Empathetic Consultation Skills in Undergraduate Medical Education: A Qualitative Approach.

Marsden, Alex (2014) Empathetic Consultation Skills in Undergraduate Medical Education: A Qualitative Approach. Doctoral thesis, University of East Anglia.

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Abstract

The practice of medicine involves caring for patients on many levels, which range from the scientific inquiry and administration of treatment, to the interaction and
communication that occurs in consultations. The requisite for care in medical practice has been widely documented, and the role of empathy is acknowledged and recognised in this process; however, it is often difficult to express in a
communicative framework. Previous research has tended to focus on measuring empathy, with little consideration given to how empathy is realised within interaction. Where attempts have been made to document these communicative acts, deductive approaches have generally been prevalent.

This thesis reports on an inductive approach used to explore how empathy is perceived to be expressed in undergraduate medical education. The methodology used consisted of two phases. The first phase is described as a quasi-grounded theory approach, which utilised member coding in the categorisation of empathetic strategies. The second phase adopted tools from the field of sociolinguistics, and examined the categories derived from the first phase to build toward a paradigm of interactional empathy in medical consultations.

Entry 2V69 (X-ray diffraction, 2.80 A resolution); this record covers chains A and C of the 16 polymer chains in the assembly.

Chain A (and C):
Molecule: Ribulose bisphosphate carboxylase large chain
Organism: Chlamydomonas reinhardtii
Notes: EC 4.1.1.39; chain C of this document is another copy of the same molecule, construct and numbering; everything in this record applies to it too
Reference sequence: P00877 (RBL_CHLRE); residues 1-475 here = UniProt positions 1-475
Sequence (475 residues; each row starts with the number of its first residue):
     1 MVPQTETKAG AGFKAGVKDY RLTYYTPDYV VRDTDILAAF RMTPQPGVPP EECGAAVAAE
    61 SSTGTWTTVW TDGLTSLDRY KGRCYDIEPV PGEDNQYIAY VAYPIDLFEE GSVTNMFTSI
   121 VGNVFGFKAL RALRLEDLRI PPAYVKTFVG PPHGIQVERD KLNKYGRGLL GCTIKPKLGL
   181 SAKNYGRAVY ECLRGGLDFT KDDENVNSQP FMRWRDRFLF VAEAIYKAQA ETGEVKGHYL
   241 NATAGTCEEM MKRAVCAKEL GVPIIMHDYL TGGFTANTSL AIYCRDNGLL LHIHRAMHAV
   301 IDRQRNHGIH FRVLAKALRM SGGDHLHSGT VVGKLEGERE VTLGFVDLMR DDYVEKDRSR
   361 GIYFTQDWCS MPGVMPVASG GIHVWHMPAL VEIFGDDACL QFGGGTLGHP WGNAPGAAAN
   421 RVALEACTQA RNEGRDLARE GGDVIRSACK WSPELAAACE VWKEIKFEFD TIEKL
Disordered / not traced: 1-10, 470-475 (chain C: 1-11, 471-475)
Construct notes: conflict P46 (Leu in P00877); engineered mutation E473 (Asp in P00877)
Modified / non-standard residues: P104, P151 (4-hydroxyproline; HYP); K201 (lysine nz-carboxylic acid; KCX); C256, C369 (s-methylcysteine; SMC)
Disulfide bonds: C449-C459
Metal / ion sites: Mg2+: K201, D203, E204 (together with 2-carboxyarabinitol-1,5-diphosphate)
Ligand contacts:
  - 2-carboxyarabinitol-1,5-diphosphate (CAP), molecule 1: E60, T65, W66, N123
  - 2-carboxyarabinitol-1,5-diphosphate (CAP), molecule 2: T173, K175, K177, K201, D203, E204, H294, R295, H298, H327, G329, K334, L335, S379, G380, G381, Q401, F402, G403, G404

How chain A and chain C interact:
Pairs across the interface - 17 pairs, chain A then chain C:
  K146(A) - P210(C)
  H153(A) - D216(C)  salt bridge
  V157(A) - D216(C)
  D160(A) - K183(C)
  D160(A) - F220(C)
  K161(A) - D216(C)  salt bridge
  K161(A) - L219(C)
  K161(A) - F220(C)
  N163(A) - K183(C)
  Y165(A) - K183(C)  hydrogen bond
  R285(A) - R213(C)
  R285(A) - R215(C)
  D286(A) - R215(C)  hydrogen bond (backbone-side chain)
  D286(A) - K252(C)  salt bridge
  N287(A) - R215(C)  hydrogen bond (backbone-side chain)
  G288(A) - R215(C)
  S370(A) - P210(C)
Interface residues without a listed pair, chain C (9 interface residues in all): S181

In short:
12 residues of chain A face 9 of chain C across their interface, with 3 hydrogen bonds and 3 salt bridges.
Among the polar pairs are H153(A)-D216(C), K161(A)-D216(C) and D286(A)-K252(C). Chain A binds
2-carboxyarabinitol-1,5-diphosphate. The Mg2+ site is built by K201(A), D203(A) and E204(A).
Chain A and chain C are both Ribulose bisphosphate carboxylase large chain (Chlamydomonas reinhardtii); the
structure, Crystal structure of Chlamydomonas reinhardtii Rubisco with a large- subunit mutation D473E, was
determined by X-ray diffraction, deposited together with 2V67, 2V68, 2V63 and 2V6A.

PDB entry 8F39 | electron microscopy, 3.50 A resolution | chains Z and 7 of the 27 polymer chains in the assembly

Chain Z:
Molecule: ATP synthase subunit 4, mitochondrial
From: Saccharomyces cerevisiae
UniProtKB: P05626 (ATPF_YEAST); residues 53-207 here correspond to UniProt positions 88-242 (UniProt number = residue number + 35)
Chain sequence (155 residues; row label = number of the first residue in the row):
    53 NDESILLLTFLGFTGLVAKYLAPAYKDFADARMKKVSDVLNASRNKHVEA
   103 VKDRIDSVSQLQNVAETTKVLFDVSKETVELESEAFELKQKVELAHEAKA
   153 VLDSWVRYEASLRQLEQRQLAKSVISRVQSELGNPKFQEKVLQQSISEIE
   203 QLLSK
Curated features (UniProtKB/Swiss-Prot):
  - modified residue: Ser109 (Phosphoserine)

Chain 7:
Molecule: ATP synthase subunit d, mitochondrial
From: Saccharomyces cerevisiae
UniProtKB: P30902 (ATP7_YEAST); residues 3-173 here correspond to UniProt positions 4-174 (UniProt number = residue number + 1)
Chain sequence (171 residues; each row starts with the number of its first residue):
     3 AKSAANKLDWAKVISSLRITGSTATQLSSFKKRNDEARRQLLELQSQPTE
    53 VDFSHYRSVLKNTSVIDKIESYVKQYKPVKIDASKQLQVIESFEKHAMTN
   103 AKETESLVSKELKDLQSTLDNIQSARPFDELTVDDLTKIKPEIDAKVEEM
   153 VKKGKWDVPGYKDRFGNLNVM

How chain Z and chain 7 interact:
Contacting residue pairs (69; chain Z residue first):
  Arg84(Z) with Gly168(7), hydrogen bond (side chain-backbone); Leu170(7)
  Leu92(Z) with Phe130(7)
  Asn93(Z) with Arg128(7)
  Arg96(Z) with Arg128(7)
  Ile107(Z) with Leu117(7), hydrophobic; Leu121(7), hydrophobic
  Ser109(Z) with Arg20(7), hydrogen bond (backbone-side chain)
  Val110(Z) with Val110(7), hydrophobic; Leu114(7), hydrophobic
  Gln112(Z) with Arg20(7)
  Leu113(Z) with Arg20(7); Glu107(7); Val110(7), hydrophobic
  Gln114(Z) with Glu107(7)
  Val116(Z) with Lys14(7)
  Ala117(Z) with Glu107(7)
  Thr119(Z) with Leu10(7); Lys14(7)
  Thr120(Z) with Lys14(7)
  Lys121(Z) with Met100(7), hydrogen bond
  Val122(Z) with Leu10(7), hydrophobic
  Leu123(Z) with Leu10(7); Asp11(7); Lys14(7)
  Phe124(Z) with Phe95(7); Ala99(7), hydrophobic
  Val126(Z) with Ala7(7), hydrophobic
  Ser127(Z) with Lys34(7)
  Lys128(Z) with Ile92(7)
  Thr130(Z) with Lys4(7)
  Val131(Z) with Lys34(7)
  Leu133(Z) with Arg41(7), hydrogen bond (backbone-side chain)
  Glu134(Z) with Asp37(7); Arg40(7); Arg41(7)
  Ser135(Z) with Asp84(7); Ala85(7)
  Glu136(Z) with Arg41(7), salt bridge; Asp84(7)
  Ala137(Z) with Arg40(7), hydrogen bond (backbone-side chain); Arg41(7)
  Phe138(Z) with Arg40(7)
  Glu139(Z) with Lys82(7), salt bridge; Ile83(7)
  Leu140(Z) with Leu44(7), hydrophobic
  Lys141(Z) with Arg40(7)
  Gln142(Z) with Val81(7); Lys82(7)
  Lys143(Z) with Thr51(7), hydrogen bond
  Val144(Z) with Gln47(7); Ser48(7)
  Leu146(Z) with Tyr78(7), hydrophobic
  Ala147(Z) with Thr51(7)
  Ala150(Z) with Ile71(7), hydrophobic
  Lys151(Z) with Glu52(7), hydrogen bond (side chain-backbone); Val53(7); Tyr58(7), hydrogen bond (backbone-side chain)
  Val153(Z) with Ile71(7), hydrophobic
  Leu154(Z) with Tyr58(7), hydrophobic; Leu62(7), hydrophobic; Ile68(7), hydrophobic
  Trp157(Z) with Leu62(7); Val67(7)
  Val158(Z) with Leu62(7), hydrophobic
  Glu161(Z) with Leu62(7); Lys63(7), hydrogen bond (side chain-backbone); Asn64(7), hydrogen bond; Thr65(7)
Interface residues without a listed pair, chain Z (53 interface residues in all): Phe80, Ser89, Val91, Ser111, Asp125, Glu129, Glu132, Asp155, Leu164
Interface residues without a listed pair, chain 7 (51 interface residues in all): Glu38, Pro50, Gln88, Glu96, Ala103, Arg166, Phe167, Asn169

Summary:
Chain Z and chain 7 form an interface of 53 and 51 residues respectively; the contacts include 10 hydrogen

Three primary findings arose from the data. Two of these were sociolinguistic in
nature, and related to the elicitation of patient experiences, and the initiation of empathetic opportunities in the consultation. The other main finding concerned the
administrative aspect of empathy, and how this can be vital to the establishment and preservation of an empathetic ethos throughout the healthcare process. The results
augment and support the current methods of teaching at the University of East Anglia via the Calgary-Cambridge guide, and reflect empathy as an integrative practice rather than an individual skill in medical communication.

Item Type: Thesis (Doctoral)
Faculty \ School: Faculty of Medicine and Health Sciences > Norwich Medical School
Depositing User: Oriana Donlevy
Date Deposited: 11 Jul 2014 13:15
Last Modified: 11 Jul 2014 13:15
URI: https://ueaeprints.uea.ac.uk/id/eprint/49603
DOI:

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